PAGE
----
Crittercism – Error monitoring

UserMetrix – Application analytics combined with traditional error reporting

Zubhium – Android beta distribution and real time crash analytics

AppThwack – Test your app on 100s of real devices

BugCliper - Plug n play library designed to report bugs

Joppar - Update your app without code

AppTestNow – Get your app tested by experts

Ubertesters – mobile beta testing solution

User Feedback/CRM SDKs

Apptentive - In-app feedback for iPhone & Android developers

Appboy – Customer Engagement Platform  for mobile apps

Appsfire’s AppBooster – Apps engagement and feedback SDK

AskingPoint – Mobile Apps Analytics with a rating widget

HelpShift – The customer support helpdesk for native apps

LivePerson – Mobile chat solution

Jira - Open-source library for collecting feedback

UserEcho for iOS - Collect and manage feedback for your iPhone or iPad application

Appsee – Understand your mobile app users with recordings, heatmaps and in-app analytics reports

TestFairy – Easy Android app testing

Testbirds – Crowdtesting for mobile apps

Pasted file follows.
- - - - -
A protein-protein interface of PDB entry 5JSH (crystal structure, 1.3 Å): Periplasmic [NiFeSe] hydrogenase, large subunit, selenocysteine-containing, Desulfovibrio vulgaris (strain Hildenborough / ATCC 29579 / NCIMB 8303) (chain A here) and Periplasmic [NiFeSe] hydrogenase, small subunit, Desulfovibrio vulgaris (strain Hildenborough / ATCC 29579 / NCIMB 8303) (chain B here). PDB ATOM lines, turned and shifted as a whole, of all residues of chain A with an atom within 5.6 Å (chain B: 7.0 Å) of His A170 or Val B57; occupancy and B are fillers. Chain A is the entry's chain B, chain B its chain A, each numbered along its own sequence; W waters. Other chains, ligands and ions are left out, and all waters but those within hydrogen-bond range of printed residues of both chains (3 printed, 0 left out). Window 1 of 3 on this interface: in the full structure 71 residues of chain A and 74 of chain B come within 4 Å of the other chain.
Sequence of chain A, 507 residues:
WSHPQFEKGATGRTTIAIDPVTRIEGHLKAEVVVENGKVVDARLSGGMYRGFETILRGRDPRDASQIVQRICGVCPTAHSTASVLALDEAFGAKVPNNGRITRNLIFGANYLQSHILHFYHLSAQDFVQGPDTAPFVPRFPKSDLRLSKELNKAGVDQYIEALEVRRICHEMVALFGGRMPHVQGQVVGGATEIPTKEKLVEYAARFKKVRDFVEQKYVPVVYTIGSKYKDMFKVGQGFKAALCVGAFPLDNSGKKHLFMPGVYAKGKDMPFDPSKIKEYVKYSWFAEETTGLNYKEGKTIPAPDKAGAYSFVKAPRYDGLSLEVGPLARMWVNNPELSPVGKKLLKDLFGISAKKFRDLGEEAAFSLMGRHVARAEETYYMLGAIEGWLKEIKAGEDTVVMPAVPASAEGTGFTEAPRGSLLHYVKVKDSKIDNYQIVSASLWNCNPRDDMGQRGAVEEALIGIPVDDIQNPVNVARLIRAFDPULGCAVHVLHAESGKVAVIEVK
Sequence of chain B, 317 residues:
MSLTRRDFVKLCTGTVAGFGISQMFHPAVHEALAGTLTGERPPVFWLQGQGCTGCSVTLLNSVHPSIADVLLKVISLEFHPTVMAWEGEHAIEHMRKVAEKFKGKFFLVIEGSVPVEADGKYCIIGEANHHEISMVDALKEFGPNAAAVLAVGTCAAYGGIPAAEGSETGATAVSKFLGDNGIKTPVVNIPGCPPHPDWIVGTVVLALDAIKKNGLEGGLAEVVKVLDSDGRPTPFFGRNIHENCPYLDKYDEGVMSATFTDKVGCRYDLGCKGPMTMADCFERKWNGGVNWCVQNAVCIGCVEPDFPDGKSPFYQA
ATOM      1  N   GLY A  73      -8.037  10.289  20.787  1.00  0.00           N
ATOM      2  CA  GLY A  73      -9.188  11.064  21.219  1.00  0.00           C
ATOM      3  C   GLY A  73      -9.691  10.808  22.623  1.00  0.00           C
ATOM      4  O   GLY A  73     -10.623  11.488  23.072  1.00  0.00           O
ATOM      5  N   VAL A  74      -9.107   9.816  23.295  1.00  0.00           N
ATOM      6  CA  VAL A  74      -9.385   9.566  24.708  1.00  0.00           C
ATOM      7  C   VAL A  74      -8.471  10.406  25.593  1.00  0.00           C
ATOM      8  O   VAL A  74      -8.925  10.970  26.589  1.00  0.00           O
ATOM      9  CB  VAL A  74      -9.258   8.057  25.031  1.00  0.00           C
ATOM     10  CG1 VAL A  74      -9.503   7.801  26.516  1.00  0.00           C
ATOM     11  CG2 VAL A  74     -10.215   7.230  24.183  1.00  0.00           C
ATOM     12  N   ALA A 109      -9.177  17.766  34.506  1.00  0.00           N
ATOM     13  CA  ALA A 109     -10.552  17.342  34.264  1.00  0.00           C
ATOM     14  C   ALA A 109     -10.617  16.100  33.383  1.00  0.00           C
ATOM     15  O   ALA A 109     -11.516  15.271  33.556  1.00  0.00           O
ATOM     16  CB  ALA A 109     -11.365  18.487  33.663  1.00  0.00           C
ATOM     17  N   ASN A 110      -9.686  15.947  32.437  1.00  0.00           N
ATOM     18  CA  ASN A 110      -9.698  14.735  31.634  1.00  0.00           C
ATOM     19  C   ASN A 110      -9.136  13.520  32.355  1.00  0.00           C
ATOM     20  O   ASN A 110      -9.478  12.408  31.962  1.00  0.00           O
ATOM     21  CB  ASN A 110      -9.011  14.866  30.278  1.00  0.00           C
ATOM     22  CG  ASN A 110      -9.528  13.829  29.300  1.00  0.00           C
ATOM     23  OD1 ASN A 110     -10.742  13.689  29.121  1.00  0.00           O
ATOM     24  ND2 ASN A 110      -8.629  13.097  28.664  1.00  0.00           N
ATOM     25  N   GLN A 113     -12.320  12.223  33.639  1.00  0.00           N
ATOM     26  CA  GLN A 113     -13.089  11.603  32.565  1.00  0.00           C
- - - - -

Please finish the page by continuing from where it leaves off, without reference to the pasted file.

In-app Analytics SDK

Flurry Analytics – App Analytics for free

Google Analytics – Google Analytics for Mobile

Apsalar – Mobile App Analytics & Advertising

MixPanel – Mobile Analytics

Localytics – Mobile Marketing and Analytics for Apps

Countly – Mobile Analytics

Playtomatic – Open source game Analytics for every Platform – HeatMaps for your iOS app

HeatData – Heatmaps for Mobile Websites

TestFlight Live – Analytics with TestFlight

Placed – Location Analytics – Analytics Platform

Capptain – Pilot your apps

Kontagent – Mobile Customer Intelligence

Claritics – Intelligent Analytics

Followapps - Mobile Engagement Platforms

Applicasa – Mobile game management platform

Bango – Web and app analytics

Appsee – Visual Mobile App Analytics